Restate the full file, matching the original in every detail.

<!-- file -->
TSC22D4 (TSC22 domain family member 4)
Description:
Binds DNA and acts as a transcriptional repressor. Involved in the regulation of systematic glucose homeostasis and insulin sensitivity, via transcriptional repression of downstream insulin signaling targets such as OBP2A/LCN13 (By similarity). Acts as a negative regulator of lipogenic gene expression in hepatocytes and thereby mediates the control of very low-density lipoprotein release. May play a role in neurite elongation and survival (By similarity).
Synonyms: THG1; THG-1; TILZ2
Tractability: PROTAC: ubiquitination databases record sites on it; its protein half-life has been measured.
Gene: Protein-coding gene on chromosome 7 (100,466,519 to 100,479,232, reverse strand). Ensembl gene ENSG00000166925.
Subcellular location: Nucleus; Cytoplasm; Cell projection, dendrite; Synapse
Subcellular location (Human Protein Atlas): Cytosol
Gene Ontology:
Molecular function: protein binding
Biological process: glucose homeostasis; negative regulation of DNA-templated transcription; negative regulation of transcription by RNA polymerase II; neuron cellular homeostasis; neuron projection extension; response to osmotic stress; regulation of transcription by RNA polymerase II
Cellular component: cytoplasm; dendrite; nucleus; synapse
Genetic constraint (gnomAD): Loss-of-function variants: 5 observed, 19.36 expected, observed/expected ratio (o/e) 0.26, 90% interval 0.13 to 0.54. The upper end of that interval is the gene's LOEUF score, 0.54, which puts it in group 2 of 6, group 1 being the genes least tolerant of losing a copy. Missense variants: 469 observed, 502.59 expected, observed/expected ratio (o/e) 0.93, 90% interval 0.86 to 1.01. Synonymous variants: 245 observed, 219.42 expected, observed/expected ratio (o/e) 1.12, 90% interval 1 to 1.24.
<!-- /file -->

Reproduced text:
TSC22D4 (TSC22 domain family member 4)
Description:
Binds DNA and acts as a transcriptional repressor. Involved in the regulation of systematic glucose homeostasis and insulin sensitivity, via transcriptional repression of downstream insulin signaling targets such as OBP2A/LCN13 (By similarity). Acts as a negative regulator of lipogenic gene expression in hepatocytes and thereby mediates the control of very low-density lipoprotein release. May play a role in neurite elongation and survival (By similarity).
Synonyms: THG1; THG-1; TILZ2
Tractability: PROTAC: ubiquitination databases record sites on it; its protein half-life has been measured.
Gene: Protein-coding gene on chromosome 7 (100,466,519 to 100,479,232, reverse strand). Ensembl gene ENSG00000166925.
Subcellular location: Nucleus; Cytoplasm; Cell projection, dendrite; Synapse
Subcellular location (Human Protein Atlas): Cytosol
Gene Ontology:
Molecular function: protein binding
Biological process: glucose homeostasis; negative regulation of DNA-templated transcription; negative regulation of transcription by RNA polymerase II; neuron cellular homeostasis; neuron projection extension; response to osmotic stress; regulation of transcription by RNA polymerase II
Cellular component: cytoplasm; dendrite; nucleus; synapse
Genetic constraint (gnomAD): Loss-of-function variants: 5 observed, 19.36 expected, observed/expected ratio (o/e) 0.26, 90% interval 0.13 to 0.54. The upper end of that interval is the gene's LOEUF score, 0.54, which puts it in group 2 of 6, group 1 being the genes least tolerant of losing a copy. Missense variants: 469 observed, 502.59 expected, observed/expected ratio (o/e) 0.93, 90% interval 0.86 to 1.01. Synonymous variants: 245 observed, 219.42 expected, observed/expected ratio (o/e) 1.12, 90% interval 1 to 1.24.